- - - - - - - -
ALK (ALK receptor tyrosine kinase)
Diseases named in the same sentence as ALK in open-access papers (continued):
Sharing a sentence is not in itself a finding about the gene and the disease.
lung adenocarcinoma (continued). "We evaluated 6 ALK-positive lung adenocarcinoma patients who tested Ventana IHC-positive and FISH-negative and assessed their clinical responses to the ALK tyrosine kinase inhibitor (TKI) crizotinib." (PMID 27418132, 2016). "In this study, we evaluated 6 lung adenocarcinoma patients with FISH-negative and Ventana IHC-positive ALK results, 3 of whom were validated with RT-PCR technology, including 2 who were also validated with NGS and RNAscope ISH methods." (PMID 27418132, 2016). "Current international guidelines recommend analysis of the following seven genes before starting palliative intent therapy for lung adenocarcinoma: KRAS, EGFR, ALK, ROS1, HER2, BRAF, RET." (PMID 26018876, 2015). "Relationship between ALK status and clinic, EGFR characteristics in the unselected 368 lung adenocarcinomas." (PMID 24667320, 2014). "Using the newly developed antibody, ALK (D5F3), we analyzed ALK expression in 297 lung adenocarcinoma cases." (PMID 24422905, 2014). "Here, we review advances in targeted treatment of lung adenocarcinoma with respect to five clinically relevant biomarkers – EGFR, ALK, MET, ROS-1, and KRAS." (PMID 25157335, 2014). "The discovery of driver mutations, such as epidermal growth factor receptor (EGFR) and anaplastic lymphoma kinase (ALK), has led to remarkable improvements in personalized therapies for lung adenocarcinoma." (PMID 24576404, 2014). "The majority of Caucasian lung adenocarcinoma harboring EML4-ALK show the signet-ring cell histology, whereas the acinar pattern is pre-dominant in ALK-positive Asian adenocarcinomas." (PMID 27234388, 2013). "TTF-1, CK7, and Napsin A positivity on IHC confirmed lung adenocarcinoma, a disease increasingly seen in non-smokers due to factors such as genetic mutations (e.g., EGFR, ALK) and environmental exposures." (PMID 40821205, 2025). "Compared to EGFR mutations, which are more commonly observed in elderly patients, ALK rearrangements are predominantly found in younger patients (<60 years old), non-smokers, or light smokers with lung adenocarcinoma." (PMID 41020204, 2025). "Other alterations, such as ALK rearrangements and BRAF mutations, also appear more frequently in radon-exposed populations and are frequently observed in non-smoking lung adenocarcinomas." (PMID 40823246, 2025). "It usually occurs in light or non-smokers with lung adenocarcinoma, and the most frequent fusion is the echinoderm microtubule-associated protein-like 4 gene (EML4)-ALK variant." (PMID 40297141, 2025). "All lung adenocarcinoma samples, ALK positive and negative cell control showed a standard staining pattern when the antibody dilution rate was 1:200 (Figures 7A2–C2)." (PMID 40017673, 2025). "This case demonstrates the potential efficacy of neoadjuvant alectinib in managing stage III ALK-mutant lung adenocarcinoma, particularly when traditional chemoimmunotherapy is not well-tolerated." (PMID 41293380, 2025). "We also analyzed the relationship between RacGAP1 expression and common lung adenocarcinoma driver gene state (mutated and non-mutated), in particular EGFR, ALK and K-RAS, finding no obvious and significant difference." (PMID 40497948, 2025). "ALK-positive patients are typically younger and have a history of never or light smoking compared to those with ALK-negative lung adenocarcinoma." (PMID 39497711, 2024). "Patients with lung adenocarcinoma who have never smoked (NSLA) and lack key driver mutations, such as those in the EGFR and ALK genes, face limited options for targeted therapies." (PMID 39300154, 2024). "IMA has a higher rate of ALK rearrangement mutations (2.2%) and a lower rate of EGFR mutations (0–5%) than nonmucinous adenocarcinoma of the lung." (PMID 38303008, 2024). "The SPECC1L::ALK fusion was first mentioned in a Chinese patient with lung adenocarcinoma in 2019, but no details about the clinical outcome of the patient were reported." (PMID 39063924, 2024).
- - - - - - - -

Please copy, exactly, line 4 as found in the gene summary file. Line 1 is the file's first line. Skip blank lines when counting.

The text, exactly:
lung adenocarcinoma (continued). "We evaluated 6 ALK-positive lung adenocarcinoma patients who tested Ventana IHC-positive and FISH-negative and assessed their clinical responses to the ALK tyrosine kinase inhibitor (TKI) crizotinib." (PMID 27418132, 2016). "In this study, we evaluated 6 lung adenocarcinoma patients with FISH-negative and Ventana IHC-positive ALK results, 3 of whom were validated with RT-PCR technology, including 2 who were also validated with NGS and RNAscope ISH methods." (PMID 27418132, 2016). "Current international guidelines recommend analysis of the following seven genes before starting palliative intent therapy for lung adenocarcinoma: KRAS, EGFR, ALK, ROS1, HER2, BRAF, RET." (PMID 26018876, 2015). "Relationship between ALK status and clinic, EGFR characteristics in the unselected 368 lung adenocarcinomas." (PMID 24667320, 2014). "Using the newly developed antibody, ALK (D5F3), we analyzed ALK expression in 297 lung adenocarcinoma cases." (PMID 24422905, 2014). "Here, we review advances in targeted treatment of lung adenocarcinoma with respect to five clinically relevant biomarkers – EGFR, ALK, MET, ROS-1, and KRAS." (PMID 25157335, 2014). "The discovery of driver mutations, such as epidermal growth factor receptor (EGFR) and anaplastic lymphoma kinase (ALK), has led to remarkable improvements in personalized therapies for lung adenocarcinoma." (PMID 24576404, 2014). "The majority of Caucasian lung adenocarcinoma harboring EML4-ALK show the signet-ring cell histology, whereas the acinar pattern is pre-dominant in ALK-positive Asian adenocarcinomas." (PMID 27234388, 2013). "TTF-1, CK7, and Napsin A positivity on IHC confirmed lung adenocarcinoma, a disease increasingly seen in non-smokers due to factors such as genetic mutations (e.g., EGFR, ALK) and environmental exposures." (PMID 40821205, 2025). "Compared to EGFR mutations, which are more commonly observed in elderly patients, ALK rearrangements are predominantly found in younger patients (<60 years old), non-smokers, or light smokers with lung adenocarcinoma." (PMID 41020204, 2025). "Other alterations, such as ALK rearrangements and BRAF mutations, also appear more frequently in radon-exposed populations and are frequently observed in non-smoking lung adenocarcinomas." (PMID 40823246, 2025). "It usually occurs in light or non-smokers with lung adenocarcinoma, and the most frequent fusion is the echinoderm microtubule-associated protein-like 4 gene (EML4)-ALK variant." (PMID 40297141, 2025). "All lung adenocarcinoma samples, ALK positive and negative cell control showed a standard staining pattern when the antibody dilution rate was 1:200 (Figures 7A2–C2)." (PMID 40017673, 2025). "This case demonstrates the potential efficacy of neoadjuvant alectinib in managing stage III ALK-mutant lung adenocarcinoma, particularly when traditional chemoimmunotherapy is not well-tolerated." (PMID 41293380, 2025). "We also analyzed the relationship between RacGAP1 expression and common lung adenocarcinoma driver gene state (mutated and non-mutated), in particular EGFR, ALK and K-RAS, finding no obvious and significant difference." (PMID 40497948, 2025). "ALK-positive patients are typically younger and have a history of never or light smoking compared to those with ALK-negative lung adenocarcinoma." (PMID 39497711, 2024). "Patients with lung adenocarcinoma who have never smoked (NSLA) and lack key driver mutations, such as those in the EGFR and ALK genes, face limited options for targeted therapies." (PMID 39300154, 2024). "IMA has a higher rate of ALK rearrangement mutations (2.2%) and a lower rate of EGFR mutations (0–5%) than nonmucinous adenocarcinoma of the lung." (PMID 38303008, 2024). "The SPECC1L::ALK fusion was first mentioned in a Chinese patient with lung adenocarcinoma in 2019, but no details about the clinical outcome of the patient were reported." (PMID 39063924, 2024).